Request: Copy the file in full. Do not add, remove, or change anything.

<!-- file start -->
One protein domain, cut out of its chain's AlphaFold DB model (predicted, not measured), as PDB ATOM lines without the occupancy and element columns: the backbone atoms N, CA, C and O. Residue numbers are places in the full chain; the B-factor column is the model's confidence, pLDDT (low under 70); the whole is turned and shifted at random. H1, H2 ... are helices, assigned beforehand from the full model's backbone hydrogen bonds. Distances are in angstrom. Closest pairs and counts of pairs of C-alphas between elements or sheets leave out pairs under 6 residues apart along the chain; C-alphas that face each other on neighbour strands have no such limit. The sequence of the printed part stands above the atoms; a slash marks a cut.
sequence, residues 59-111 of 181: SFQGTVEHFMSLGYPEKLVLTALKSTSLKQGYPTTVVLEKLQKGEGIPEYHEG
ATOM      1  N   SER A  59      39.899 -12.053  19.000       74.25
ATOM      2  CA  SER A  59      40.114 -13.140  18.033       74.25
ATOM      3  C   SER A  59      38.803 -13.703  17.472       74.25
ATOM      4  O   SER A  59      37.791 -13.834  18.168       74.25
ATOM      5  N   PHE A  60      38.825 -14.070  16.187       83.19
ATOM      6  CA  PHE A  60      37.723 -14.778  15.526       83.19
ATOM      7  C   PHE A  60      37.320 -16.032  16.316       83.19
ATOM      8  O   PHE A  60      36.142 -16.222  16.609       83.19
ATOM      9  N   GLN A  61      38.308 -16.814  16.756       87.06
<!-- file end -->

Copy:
One protein domain, cut out of its chain's AlphaFold DB model (predicted, not measured), as PDB ATOM lines without the occupancy and element columns: the backbone atoms N, CA, C and O. Residue numbers are places in the full chain; the B-factor column is the model's confidence, pLDDT (low under 70); the whole is turned and shifted at random. H1, H2 ... are helices, assigned beforehand from the full model's backbone hydrogen bonds. Distances are in angstrom. Closest pairs and counts of pairs of C-alphas between elements or sheets leave out pairs under 6 residues apart along the chain; C-alphas that face each other on neighbour strands have no such limit. The sequence of the printed part stands above the atoms; a slash marks a cut.
sequence, residues 59-111 of 181: SFQGTVEHFMSLGYPEKLVLTALKSTSLKQGYPTTVVLEKLQKGEGIPEYHEG
ATOM      1  N   SER A  59      39.899 -12.053  19.000       74.25
ATOM      2  CA  SER A  59      40.114 -13.140  18.033       74.25
ATOM      3  C   SER A  59      38.803 -13.703  17.472       74.25
ATOM      4  O   SER A  59      37.791 -13.834  18.168       74.25
ATOM      5  N   PHE A  60      38.825 -14.070  16.187       83.19
ATOM      6  CA  PHE A  60      37.723 -14.778  15.526       83.19
ATOM      7  C   PHE A  60      37.320 -16.032  16.316       83.19
ATOM      8  O   PHE A  60      36.142 -16.222  16.609       83.19
ATOM      9  N   GLN A  61      38.308 -16.814  16.756       87.06